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Creating a Conceptual Art Museum on the Web

by Sunny Merik, Public Affairs
posted July 15, 1998

Even though conceptual artist and Berkeley grad Theresa Cha is gone &emdash; murdered in 1982 at the age of 31 &emdash; her work, words, and ideas live on as part of CIAO, Conceptual and Intermedia Arts Online.

CIAO, the brainchild of Berkeley Art Museum staff and a recent recipient of $50,000 from the National Endowment for the Arts, links conceptual art collections from seven museums across the country and in Canada. The Cha collection is the most comprehensive of BAM's collections at the CIAO site.

Conceptual art &emdash; intended to convey an idea or a concept &emdash; can include multimedia, mixed media, performance pieces, film, video, installations, and other nontraditional art forms that are transient and ephemeral.

"It's difficult to display this kind of art in a museum," said Rod Macneil, the publicist for Berkeley Art Museum. "If you're not in the museum when the artist performs her piece, you miss it. However, if there's a video of that performance, we can put it online along with the artist's comments, and people can tap in from across the country and learn about the artist and the work."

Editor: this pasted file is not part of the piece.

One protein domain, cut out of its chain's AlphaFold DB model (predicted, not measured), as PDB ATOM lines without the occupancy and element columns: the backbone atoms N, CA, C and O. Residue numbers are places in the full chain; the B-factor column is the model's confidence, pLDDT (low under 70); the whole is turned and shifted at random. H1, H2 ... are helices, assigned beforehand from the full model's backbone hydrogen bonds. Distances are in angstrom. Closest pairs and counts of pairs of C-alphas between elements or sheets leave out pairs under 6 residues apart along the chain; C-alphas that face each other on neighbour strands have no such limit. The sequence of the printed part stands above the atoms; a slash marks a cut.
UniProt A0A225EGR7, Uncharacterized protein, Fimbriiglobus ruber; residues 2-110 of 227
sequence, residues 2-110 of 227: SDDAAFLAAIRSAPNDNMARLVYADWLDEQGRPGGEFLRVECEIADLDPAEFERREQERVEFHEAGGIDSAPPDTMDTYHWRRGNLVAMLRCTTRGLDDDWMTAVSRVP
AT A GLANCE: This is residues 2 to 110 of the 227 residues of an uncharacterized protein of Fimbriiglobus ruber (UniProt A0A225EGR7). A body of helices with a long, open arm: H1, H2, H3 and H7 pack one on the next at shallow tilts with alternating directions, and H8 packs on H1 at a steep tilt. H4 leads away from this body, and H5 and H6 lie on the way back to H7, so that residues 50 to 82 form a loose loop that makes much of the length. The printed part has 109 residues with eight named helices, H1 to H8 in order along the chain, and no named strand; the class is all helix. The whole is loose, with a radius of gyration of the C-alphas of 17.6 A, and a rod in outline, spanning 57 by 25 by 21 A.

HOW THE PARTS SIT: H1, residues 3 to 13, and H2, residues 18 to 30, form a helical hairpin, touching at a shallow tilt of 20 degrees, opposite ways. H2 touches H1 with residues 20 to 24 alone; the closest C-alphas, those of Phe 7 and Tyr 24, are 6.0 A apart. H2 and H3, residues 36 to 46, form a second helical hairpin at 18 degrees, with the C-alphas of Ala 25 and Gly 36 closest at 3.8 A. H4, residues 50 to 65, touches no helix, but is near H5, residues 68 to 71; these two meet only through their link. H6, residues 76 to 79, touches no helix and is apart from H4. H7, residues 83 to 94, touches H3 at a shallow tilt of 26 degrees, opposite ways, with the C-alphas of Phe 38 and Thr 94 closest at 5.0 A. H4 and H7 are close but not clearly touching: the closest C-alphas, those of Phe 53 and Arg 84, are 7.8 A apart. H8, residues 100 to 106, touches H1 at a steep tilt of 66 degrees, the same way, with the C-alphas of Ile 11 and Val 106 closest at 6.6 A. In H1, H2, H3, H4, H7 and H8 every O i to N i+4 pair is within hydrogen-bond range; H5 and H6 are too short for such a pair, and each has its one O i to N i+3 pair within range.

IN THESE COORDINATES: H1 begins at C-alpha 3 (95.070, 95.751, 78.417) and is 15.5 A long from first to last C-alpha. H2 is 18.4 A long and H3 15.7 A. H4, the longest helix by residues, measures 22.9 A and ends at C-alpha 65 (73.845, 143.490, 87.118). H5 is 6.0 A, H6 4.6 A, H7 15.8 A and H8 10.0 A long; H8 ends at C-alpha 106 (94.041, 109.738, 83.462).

CIAO links significant collections of conceptual art for scholars, students, and the public. The other six institutions with CIAO collections are Dartmouth College's Hood Museum, Franklin Furnace, Getty Research Institute, the University of Iowa Museum of Art, the National Gallery of Canada, and the Walker Art Center.

"BAM has three conceptual art collections that will be included in CIAO," said Richard Rinehart, information systems manager for BAM/PSA and CIAO project manager. "Right now we have more than 500 records, essays and other textual parts of the Theresa Cha collection online. This summer we'll add the images, video and sound files."

Early next month, representatives from each of the seven CIAO museums will meet on campus to develop strategies for fundraising and continued development of the linked collections.

"We'll be together for two days and by the end of that time, the CIAO site should have six new collections online, ready for visitors," said Rinehart. The goal is to have dozens of collections at the CIAO site eventually, Rinehart said.

To see the Cha collection visit the Web site at

More information on CIAO is available at

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